How to Recover from a Google Penalty (Manual and Algorithmic)

It can happen to anyone whether you run a relatively discreet business blog or a successful e-commerce website. You push the limits too far with your link building or you knowingly or unknowingly associate with some low quality directories or forums. It worked for a while so you got comfortable with employing some SEO tactics that are neither white nor black but lie somewhere in the grey color palette.

Then one day it happens!


You get a not-so-pleasant message in your Google Webmaster Tools account that your site has violated their quality guidelines and that manual action has been taken.

Or, equally possible, you find yourself on the bad end of a new Google algorithm update. Google makes hundreds of changes to their search algorithms each year and these algorithms, in turn, employ more than 200 different signals when ranking pages, any number of which can affect how your site ranks without a manual action by the Google webspam team.

The Common Reasons Why Google Penalizes Websites

1. Over-optimized anchor text

Too many people linking to you using the same anchor text can raise a red flag and cause your website to get penalized for an unnatural link profile.

2. Spammy links

Spammy links from irrelevant websites might have worked in the past to boost your website rankings up the SERPs but this hasn’t been the case for a very long time now.

3. Building too many links too quickly

Have you noticed that when you build too many links in a relatively short period of time, you tend to lose your rankings in the SERPs, which may or may not come back?

4. Junk content

It’s not about creating a large volume of content anymore! It’s about creating high quality content.

The Dreaded Google Penalty

So you think you’ve been hit! You suspect a Google penalty because your web traffic is plummeting. What next?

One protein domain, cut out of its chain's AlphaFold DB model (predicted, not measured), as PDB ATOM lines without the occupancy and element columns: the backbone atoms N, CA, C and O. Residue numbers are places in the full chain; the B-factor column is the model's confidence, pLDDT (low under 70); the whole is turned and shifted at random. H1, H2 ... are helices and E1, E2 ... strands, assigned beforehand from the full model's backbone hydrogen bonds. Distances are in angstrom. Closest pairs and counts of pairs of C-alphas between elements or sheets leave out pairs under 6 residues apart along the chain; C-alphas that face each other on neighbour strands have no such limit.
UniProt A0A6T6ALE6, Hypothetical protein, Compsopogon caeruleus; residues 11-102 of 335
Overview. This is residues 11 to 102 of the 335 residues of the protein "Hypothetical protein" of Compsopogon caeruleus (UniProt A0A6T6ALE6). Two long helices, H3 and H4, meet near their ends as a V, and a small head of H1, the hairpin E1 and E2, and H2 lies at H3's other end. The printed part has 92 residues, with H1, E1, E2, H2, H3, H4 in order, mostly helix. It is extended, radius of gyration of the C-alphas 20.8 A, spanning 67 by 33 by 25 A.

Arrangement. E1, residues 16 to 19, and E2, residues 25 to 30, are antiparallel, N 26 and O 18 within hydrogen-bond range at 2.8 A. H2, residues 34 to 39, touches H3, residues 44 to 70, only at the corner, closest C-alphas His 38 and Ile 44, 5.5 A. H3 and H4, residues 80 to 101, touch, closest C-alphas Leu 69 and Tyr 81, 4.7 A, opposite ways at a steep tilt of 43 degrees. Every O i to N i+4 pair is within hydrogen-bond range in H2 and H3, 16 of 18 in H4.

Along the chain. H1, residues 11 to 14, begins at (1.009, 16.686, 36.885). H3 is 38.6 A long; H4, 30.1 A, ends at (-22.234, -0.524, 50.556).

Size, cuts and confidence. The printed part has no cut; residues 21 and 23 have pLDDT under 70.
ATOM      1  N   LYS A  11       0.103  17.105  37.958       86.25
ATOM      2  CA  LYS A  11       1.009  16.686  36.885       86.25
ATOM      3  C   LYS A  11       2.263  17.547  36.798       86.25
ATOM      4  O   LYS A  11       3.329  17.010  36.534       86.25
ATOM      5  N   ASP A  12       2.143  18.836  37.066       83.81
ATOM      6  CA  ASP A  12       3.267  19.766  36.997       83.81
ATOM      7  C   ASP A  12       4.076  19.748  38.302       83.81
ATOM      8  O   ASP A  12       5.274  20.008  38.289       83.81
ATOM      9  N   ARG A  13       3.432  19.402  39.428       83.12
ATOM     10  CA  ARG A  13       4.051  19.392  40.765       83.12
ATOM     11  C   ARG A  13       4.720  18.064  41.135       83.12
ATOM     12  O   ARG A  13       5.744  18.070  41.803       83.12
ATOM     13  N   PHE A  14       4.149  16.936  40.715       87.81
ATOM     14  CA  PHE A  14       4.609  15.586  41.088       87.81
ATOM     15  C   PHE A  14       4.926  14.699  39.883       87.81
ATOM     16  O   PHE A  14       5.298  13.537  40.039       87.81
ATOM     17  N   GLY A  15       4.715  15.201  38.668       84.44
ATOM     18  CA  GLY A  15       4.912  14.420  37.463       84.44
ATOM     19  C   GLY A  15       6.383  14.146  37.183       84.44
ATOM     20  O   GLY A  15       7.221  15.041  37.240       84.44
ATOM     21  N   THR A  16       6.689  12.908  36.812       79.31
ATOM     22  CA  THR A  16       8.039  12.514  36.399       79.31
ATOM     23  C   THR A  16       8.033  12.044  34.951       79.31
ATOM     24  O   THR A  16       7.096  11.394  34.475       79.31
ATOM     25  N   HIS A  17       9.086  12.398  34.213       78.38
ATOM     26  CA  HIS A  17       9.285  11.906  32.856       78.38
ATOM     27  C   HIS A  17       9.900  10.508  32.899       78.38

Well, for one, you need to determine the cause of the penalty. Then, of course, you need to take steps to recover.

1. Is the Penalty Manual or Algorithmic?

Google penalties fall under two broad categories: Manual penalties and Algorithmic penalties. In the face of plummeting web traffic, the first thing you need to do is determine which category of penalty you are dealing with.

– Manual penalties

Manual penalties are easier to identify than algorithmic penalties. Most often, you’ll find a note in Google Webmaster Tools, the dreaded “unnatural links to your site” warning. The penalty can be against individual pages or it can apply to every page on your domain. When dealing with a manual penalty, what you need to do is respond to the penalty via a reconsideration request that you send to the Google webspam team and which Google needs to approve for the penalty to be revoked.

– Algorithmic penalties

This type of penalty is automatic and can happen in the wake of a new Google algorithm update. Any change or series of change to any one of the Google search algorithms can cause your website rankings to drop on the SERPs if you find yourself on the bad end of an update. Algorithmic penalties are harder to detect and the website owner is not usually notified as it happens in manual penalties. You just see your organic search traffic drop!

If you have an algorithmic penalty, you will need to determine whether Google Panda or Penguin is causing it.

2. Find the Correct Fix

Once you’ve correctly identified the type of penalty you’re dealing with, the next step is to fix the problem.

Like we discussed before, manual penalties will include a note in Google Webmaster Tools so you will know exactly what action has been taken and why. Often though, manual penalties are a result of manipulative link building. If that’s the case, you need to remove as many links as possible. This will most probably require you to audit your entire inbound link profile.

Once you’re done, you need to file a well-written reconsideration request.

With algorithmic penalties, fixing the problem can be a little trickier. You will need some detective skills. Like mentioned before, first off, you need to determine whether the penalty was Panda-related or Penguin-related. Once that’s done, you can take appropriate action.

If it’s Panda, then your site has usability issues whereas Penguin penalties usually require link audits, removals, and disavows.

3. Getting your Act Together

When it comes to Google, avoiding a penalty is always better than recovering from one. So if you’ve been hit, once you recover from the penalty, you need to rethink your whole online marketing strategy.

Google algorithms change and so does the web. To avoid constant fluctuations in your website rankings, it’s a smart choice to just play by the rules. Old tactics that worked years ago are no longer viable. The key to successful online marketing is a smart content strategy. It takes care of many aspects of SEO by itself.

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